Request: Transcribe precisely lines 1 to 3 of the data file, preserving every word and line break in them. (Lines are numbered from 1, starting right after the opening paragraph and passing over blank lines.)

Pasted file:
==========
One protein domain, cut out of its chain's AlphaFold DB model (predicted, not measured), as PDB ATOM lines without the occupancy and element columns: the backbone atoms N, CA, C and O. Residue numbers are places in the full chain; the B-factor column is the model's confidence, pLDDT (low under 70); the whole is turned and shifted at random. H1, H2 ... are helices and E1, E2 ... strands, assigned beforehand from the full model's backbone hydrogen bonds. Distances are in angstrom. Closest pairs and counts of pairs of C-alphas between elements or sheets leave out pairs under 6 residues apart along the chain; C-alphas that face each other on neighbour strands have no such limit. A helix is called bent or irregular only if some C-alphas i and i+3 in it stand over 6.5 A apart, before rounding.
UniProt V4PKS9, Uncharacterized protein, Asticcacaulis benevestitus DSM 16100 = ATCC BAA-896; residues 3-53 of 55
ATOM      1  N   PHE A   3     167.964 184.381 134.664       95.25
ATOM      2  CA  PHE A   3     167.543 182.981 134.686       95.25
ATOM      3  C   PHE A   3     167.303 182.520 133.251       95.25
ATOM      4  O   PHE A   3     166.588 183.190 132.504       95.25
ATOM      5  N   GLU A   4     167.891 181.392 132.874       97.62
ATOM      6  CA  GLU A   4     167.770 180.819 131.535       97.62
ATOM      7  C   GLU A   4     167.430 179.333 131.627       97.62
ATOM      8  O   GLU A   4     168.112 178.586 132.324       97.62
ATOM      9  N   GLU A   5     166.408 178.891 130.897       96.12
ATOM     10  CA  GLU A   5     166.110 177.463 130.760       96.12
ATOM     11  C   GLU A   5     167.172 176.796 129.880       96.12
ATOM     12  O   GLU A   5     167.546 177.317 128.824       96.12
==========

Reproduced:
UniProt V4PKS9, Uncharacterized protein, Asticcacaulis benevestitus DSM 16100 = ATCC BAA-896; residues 3-53 of 55
ATOM      1  N   PHE A   3     167.964 184.381 134.664       95.25
ATOM      2  CA  PHE A   3     167.543 182.981 134.686       95.25